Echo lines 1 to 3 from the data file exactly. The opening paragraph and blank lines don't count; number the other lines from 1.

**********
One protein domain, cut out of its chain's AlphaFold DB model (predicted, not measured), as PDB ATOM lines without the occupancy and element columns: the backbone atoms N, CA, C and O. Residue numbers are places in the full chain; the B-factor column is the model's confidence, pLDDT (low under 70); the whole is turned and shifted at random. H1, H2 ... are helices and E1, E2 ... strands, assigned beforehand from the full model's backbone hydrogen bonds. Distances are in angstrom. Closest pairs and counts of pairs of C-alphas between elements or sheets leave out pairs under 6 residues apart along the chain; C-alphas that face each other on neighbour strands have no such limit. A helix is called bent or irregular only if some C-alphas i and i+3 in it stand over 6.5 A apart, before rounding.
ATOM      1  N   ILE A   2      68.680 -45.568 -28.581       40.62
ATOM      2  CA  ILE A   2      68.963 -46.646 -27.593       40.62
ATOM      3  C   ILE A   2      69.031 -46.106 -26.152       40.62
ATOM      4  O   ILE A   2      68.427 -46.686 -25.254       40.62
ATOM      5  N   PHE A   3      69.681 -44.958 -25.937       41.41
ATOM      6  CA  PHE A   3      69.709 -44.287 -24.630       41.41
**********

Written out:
ATOM      1  N   ILE A   2      68.680 -45.568 -28.581       40.62
ATOM      2  CA  ILE A   2      68.963 -46.646 -27.593       40.62
ATOM      3  C   ILE A   2      69.031 -46.106 -26.152       40.62